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More teachers grouping kids by ability

Survey finds number of fourth-graders placed in reading circles skyrockted

5:23 PM, Mar. 18, 2013
Third-grade teacher Jeni Bridges instructs student Leonardo Elorza while his classmate Judith Perez works on an assignment at R.E. Good Elementary School in Carrollton, Texas, on Aug. 30
Third-grade teacher Jeni Bridges instructs student Leonardo Elorza while his classmate Judith Perez works on an assignment at R.E. Good Elementary School in Carrollton, Texas, on Aug. 30
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New findings based on more than 20 years of research suggest that despite decades of controversy, elementary school teachers now feel fine placing students in "ability groups."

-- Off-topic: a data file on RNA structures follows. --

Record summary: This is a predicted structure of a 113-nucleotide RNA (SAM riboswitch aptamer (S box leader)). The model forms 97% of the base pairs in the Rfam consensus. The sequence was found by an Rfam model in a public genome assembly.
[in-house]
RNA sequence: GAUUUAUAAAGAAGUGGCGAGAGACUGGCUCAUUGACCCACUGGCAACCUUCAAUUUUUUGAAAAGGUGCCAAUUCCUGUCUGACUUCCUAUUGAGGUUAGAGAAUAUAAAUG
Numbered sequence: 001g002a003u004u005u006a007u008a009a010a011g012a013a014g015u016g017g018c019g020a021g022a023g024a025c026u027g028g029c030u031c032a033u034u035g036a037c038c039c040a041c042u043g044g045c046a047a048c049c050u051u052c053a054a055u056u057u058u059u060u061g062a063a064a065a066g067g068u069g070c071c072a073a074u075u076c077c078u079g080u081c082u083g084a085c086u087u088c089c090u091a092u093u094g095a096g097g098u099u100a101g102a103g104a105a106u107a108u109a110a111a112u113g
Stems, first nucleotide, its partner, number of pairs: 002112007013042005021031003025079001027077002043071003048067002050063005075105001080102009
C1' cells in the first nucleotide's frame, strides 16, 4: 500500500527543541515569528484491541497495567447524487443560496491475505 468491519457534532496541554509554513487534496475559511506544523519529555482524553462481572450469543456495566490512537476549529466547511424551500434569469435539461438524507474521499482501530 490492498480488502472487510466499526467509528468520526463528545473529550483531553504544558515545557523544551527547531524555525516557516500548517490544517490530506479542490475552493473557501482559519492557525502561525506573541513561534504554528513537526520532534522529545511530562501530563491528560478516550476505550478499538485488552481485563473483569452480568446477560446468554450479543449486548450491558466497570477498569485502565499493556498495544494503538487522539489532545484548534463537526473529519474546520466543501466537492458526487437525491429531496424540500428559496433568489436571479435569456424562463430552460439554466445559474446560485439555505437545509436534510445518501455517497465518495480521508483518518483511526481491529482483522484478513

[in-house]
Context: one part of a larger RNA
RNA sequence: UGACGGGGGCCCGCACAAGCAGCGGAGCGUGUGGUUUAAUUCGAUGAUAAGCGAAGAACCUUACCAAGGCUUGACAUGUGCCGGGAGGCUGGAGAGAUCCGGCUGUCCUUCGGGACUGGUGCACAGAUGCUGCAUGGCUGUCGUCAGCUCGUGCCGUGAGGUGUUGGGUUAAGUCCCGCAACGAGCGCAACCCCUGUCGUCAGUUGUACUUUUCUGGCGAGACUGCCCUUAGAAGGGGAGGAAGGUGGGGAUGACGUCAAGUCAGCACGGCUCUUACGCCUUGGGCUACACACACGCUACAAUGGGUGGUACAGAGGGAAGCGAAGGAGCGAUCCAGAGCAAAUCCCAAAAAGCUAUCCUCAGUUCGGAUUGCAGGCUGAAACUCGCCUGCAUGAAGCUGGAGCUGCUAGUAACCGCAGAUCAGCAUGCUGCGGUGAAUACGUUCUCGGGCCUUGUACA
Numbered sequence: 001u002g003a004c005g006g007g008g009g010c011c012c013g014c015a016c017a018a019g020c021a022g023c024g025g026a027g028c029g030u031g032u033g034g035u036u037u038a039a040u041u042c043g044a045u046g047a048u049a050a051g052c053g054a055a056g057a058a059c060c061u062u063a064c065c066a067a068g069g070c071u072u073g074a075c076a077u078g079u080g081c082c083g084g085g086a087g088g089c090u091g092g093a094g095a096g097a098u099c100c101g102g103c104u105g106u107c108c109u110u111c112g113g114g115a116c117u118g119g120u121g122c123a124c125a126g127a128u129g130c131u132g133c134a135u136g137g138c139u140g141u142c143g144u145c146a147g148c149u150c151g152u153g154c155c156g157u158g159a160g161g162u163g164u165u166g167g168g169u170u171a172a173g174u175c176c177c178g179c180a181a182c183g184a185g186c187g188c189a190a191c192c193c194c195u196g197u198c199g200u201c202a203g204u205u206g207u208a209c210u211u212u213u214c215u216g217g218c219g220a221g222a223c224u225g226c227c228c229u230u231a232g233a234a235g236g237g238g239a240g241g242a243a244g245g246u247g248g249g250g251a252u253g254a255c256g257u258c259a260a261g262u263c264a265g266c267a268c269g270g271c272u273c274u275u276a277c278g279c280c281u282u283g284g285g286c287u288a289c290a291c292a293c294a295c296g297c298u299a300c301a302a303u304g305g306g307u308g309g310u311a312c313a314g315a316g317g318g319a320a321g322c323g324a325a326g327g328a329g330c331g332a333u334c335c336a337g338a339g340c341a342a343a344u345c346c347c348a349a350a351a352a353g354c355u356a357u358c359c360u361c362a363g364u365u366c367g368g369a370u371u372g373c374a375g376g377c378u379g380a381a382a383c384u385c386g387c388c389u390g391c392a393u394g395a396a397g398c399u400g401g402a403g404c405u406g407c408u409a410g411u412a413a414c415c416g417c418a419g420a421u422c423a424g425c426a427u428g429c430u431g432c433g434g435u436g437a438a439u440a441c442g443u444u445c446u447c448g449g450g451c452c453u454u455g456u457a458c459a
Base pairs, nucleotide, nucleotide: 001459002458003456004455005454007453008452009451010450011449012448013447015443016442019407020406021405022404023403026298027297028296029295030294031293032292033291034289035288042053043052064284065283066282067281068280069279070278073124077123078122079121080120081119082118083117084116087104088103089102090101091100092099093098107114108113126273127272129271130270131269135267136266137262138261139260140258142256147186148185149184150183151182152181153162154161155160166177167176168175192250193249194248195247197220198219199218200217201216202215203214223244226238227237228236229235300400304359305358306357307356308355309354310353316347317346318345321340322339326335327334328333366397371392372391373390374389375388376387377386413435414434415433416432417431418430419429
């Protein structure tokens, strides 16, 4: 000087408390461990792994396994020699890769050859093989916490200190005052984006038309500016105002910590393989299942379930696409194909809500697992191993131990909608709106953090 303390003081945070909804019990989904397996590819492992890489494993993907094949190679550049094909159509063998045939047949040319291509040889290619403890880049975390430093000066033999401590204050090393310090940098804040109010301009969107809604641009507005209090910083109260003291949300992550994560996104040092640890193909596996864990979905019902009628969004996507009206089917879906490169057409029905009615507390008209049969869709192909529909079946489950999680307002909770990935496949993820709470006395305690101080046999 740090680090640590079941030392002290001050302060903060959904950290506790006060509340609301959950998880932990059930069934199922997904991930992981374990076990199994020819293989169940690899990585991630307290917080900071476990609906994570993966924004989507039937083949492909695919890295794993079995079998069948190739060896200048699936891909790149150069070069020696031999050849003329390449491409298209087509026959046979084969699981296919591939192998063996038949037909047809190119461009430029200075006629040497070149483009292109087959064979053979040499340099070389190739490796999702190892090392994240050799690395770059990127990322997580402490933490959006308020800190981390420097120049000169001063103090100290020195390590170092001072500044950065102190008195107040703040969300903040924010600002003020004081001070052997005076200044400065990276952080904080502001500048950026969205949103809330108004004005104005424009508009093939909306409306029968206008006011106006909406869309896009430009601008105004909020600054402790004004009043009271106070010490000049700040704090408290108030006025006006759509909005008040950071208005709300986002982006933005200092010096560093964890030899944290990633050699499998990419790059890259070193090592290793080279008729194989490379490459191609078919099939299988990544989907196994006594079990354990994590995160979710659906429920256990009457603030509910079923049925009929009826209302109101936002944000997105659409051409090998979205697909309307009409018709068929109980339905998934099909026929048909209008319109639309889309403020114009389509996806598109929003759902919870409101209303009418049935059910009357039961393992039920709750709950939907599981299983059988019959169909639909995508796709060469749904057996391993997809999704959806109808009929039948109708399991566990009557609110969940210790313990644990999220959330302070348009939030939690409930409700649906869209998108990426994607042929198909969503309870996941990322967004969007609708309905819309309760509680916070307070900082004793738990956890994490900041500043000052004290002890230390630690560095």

The research, out Monday from the centrist Brookings Institution's Brown Center on American Education, finds that between 1998 and 2009, the percentage of fourth-grade teachers who said they created ability-based reading groups skyrocketed from 28 percent to 71 percent.

In math, between 1996 and 2011, the practice rose from 40 percent to 61 percent. The practice remained fairly constant in eighth-grade math, ...

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